When I tell people this, they usually look at me in an appalled fashion, and ask if my parents knew I was reading it. Although Sparks always presented herself as merely the discoverer and editor of the diaries, records at the Beatrice Sparks was an American therapist and Mormon youth counselor who was known for producing books purporting to be the 'real diaries' of troubled teenagers. Go Ask Alice is a wake-up call to loved ones of children, teens and adults alike. They move over the summer, so she gets to go back and visit her grandparents, back where she used to live. Alice goes home and her family accepts her warmly. The reader is supposed to accept that a girl who can't figure out how a doctor can tell if a girl is a virgin, would, a relatively short time later, be using language out of a Henry Miller novel. This girl recieves a laced drink and there after, she begins to experiment more.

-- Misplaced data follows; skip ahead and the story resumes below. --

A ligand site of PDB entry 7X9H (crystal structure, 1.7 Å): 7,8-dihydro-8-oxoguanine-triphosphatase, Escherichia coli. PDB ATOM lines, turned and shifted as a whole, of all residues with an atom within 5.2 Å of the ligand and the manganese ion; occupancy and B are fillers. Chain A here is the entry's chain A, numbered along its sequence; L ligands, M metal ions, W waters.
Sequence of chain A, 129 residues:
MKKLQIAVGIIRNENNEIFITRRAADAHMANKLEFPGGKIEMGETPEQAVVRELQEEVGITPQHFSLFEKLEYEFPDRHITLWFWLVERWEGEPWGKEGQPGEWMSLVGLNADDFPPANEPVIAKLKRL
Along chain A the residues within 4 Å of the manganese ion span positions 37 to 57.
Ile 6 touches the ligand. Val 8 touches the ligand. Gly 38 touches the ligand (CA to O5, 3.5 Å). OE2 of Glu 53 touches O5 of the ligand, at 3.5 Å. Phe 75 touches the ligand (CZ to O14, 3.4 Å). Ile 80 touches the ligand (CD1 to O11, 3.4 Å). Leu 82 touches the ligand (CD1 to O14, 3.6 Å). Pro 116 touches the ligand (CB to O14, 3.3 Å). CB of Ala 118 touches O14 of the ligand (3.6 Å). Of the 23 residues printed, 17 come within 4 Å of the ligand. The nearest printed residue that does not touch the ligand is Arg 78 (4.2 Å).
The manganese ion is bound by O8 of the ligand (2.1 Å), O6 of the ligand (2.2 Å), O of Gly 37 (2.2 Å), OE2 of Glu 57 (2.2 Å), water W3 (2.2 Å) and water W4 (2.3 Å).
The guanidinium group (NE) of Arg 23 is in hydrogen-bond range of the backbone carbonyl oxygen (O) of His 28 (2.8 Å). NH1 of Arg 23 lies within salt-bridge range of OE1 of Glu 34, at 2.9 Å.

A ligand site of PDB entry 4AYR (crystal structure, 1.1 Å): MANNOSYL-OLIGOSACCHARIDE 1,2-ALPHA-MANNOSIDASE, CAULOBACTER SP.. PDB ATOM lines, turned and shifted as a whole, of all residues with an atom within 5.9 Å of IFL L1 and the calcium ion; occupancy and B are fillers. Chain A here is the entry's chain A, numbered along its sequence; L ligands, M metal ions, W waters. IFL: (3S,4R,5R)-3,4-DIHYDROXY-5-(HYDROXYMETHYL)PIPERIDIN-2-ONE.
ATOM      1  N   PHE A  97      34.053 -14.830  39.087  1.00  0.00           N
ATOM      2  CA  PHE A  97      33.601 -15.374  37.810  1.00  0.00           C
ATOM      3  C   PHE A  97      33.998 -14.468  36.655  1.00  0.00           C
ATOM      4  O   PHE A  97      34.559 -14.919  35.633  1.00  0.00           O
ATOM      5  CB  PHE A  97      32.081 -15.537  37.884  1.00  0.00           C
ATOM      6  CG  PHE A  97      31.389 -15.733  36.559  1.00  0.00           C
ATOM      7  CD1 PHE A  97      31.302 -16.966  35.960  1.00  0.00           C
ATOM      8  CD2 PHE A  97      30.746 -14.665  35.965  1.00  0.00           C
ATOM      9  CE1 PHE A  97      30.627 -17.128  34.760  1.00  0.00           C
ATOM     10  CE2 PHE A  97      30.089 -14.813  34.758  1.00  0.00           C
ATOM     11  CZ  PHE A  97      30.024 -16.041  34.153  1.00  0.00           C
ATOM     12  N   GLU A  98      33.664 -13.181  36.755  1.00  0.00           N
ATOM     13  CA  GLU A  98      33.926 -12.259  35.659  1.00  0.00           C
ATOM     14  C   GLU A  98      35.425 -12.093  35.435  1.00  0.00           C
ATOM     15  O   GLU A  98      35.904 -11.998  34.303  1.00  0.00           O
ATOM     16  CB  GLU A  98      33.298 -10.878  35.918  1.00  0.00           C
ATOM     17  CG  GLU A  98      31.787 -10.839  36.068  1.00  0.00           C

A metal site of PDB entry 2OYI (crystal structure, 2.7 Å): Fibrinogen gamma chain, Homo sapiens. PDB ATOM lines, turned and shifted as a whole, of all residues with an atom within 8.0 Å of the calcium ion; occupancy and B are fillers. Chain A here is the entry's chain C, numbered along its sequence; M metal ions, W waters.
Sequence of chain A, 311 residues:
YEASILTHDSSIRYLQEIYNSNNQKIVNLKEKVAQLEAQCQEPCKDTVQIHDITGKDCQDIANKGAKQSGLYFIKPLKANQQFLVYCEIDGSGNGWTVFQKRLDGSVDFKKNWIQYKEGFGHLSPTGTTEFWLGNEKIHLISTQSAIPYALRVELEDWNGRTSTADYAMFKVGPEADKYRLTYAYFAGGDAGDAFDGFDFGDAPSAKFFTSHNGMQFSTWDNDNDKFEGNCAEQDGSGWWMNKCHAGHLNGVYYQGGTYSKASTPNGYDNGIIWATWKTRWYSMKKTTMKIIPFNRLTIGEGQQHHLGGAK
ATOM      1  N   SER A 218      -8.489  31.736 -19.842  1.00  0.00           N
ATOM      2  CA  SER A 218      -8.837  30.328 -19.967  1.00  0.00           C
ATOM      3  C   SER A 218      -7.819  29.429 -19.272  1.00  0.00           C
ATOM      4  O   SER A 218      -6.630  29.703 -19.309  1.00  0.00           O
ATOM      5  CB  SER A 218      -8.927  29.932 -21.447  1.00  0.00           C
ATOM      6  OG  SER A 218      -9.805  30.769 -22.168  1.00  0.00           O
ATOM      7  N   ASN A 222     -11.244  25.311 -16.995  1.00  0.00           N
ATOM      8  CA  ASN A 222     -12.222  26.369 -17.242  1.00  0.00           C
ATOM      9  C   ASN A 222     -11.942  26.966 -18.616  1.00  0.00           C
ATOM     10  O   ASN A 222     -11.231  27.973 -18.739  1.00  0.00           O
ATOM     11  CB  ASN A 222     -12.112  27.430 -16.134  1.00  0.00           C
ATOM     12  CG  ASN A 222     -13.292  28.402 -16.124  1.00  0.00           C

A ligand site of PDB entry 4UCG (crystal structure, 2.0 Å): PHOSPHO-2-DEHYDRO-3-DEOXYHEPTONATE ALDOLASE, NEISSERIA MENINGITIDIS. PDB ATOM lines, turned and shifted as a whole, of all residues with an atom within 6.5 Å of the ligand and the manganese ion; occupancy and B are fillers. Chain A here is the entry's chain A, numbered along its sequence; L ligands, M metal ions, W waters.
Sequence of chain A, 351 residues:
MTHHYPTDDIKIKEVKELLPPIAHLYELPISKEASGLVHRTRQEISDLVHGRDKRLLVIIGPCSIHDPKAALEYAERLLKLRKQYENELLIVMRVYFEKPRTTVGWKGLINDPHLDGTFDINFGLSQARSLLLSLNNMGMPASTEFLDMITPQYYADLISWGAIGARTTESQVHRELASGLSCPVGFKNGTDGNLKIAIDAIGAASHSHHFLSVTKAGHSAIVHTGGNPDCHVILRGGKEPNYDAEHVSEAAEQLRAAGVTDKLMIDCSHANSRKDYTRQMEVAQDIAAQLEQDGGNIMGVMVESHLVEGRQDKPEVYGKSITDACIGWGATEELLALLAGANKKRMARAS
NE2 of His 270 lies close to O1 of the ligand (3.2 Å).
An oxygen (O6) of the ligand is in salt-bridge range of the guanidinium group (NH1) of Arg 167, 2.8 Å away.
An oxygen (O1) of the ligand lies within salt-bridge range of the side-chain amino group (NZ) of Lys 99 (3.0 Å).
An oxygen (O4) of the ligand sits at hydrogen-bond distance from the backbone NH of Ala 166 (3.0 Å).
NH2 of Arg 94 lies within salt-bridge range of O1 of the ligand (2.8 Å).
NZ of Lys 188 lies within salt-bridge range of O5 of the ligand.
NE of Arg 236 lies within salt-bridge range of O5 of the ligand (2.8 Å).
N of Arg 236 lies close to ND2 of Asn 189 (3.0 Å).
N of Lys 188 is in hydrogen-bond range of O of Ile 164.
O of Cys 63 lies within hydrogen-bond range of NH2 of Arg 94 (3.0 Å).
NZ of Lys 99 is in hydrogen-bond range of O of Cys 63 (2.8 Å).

The scene that by far shocked me the most was when Dana discovered that Alice had committed suicide. But the sheer speed of the narrator's descent into addiction is laughable. It is a blatant slap in the face to all families who have suffered real drug related losses. The quilt represents their ancestors' lives and tells a story with each individual stitch. Lately she loses fascination about all things. She has a normal life, with a mom, a dad, and a younger brother and sister.
Alice talks with a priest about teen runaways, and he calls her parents. Within months, she was hooked, trapped in a downward spiral that took her from her comfortable home and loving family to the mean streets of an unforgiving city. For example, they carry the same beliefs and cultures that their parents taught them into their adult life and into their future families. I was stoned when I watched it, I think that added considerably to my enjoyment. It's a wake up call kind of book. Or is it Alice that is different and strange.